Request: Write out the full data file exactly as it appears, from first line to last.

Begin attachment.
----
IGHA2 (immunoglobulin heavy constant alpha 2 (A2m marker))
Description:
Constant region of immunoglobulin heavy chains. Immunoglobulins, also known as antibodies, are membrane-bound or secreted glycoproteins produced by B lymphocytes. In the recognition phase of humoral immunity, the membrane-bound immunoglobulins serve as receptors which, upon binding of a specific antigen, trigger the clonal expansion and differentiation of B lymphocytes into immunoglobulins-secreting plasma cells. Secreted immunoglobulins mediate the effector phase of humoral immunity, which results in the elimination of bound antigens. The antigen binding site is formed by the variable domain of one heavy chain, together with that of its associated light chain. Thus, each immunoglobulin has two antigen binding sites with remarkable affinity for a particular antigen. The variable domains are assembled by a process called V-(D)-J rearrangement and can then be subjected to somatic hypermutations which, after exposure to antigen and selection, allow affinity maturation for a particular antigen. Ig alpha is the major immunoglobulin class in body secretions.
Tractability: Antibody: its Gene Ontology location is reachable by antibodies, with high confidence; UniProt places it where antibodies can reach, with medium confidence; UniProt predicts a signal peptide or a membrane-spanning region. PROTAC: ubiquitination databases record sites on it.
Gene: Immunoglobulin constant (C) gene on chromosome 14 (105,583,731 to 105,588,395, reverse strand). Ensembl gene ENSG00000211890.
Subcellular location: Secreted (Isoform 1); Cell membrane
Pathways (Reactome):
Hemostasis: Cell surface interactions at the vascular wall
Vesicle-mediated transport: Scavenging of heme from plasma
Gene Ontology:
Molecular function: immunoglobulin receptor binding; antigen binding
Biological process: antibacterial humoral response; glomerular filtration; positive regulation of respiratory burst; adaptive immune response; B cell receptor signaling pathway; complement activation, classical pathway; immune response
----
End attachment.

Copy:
IGHA2 (immunoglobulin heavy constant alpha 2 (A2m marker))
Description:
Constant region of immunoglobulin heavy chains. Immunoglobulins, also known as antibodies, are membrane-bound or secreted glycoproteins produced by B lymphocytes. In the recognition phase of humoral immunity, the membrane-bound immunoglobulins serve as receptors which, upon binding of a specific antigen, trigger the clonal expansion and differentiation of B lymphocytes into immunoglobulins-secreting plasma cells. Secreted immunoglobulins mediate the effector phase of humoral immunity, which results in the elimination of bound antigens. The antigen binding site is formed by the variable domain of one heavy chain, together with that of its associated light chain. Thus, each immunoglobulin has two antigen binding sites with remarkable affinity for a particular antigen. The variable domains are assembled by a process called V-(D)-J rearrangement and can then be subjected to somatic hypermutations which, after exposure to antigen and selection, allow affinity maturation for a particular antigen. Ig alpha is the major immunoglobulin class in body secretions.
Tractability: Antibody: its Gene Ontology location is reachable by antibodies, with high confidence; UniProt places it where antibodies can reach, with medium confidence; UniProt predicts a signal peptide or a membrane-spanning region. PROTAC: ubiquitination databases record sites on it.
Gene: Immunoglobulin constant (C) gene on chromosome 14 (105,583,731 to 105,588,395, reverse strand). Ensembl gene ENSG00000211890.
Subcellular location: Secreted (Isoform 1); Cell membrane
Pathways (Reactome):
Hemostasis: Cell surface interactions at the vascular wall
Vesicle-mediated transport: Scavenging of heme from plasma
Gene Ontology:
Molecular function: immunoglobulin receptor binding; antigen binding
Biological process: antibacterial humoral response; glomerular filtration; positive regulation of respiratory burst; adaptive immune response; B cell receptor signaling pathway; complement activation, classical pathway; immune response